What is it like to ride in a Bobsleigh?

From a spectators point of view, a trip down a bobsleigh run looks not too different from a roller-coaster; high banking turns, fast straights, and bright colours. But in reality bobsleigh can be a deeply uncomfortable experience. The G-forces experiences and the speeds reached are not 

how fast does a bobsleigh go

dissimilar to a very fast roller-coaster, but there are a few key differences which make a ride in a bobsleigh so extreme. Namely the fact that there are no seat-belts, the sled could crash at any time, the position you’re sat in, and the inside of the sled has harsh metal corners and edges.

The brakmen, brakewomen, or push athletes have a vastly different experience from the drivers. They have the worst experience. in a 2-man bobsleigh, and the person at the back of a 4-man bobsleigh, the athlete is bent over in as close to a “U” shape as they can coerce their body. What this results in is the athlete being squeezed hard against their own knees or legs as the sled experiences G-force. This is enough to force the air out of their lungs, which after a maximal exertion push at the top can be extremely taxing.

Bobsleigh ice is not as smooth as it looks from a distance. In reality it has small dimples creating a washboard effect. This is due to method used to shape the ice. Track workers will scrape the ice vertically to create the banks and curves, but inevitably this cannot be perfectly smooth. Therefore in a sled travelling at up to 100mph the whole sled rattles and jumps a lot. This can be disorientating and stressful.

The last main factor to consider is that the sled can crash at any moment. The brakeman/woman has absolutely no control over the sled. This is all in the hands of the driver. With you’re their head between their legs, either looking at the floor, or closing their eyes, the brakeperson is fully at the mercy of forces beyond their control!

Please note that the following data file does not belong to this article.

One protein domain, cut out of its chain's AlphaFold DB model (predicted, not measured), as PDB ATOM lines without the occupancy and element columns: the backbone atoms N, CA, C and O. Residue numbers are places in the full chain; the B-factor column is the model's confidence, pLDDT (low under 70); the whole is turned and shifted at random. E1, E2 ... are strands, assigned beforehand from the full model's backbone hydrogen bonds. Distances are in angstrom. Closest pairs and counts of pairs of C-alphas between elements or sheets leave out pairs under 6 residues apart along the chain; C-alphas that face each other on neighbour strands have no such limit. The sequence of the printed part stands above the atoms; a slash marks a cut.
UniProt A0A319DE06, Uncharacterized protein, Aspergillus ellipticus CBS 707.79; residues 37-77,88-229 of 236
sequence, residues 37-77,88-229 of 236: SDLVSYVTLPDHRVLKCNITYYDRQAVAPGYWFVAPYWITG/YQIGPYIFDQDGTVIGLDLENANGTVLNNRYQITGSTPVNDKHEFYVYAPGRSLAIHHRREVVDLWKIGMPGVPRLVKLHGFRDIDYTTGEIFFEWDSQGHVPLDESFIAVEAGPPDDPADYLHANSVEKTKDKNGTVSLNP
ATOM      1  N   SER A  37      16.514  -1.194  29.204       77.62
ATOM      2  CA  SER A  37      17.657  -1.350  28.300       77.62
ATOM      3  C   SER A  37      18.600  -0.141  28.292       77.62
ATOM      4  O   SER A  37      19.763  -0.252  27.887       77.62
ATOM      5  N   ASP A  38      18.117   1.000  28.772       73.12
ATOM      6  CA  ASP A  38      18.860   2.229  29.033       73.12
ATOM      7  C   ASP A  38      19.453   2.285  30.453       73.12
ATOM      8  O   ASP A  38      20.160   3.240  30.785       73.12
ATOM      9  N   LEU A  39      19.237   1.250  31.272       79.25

These three experiences are the main factors in making bobsleigh such an extreme sport to take part in. They are also a key part in why some of the biggest and toughest athletes in the world have taken one ride in a sled and never returned. That is not hyperbole, it really happens, more than you might think!

Sliding in a 4-man bobsleigh

The actual descent and the g-forces experienced in a 4-man sled are not vastly different from that of a 2-man. At least not to someone outside the sport. There are nuanced differences, but they are more noticeable after having been in the sport for some time. The key difference in a 4-man sled is that you have your team with you. In a 2-man, the brakeperson is left in the back of the sled, alone, to wait it out. however in a 4-man, every corner, bump, or even crash is experienced by the whole team. This makes it much more accommodating as an athlete.

However, it is not without its difficulties, the main one being loading into the sled. If the load is not performed to perfection then it is easy to find yourself in a bad spot, and once you’re in, there is no way of moving. This could include having someone sat on your leg, not being able to get to your handle to hold on, or even being too high and having your head exposed. When these things happen it can be very dangerous, and as an athlete, incredibly scary!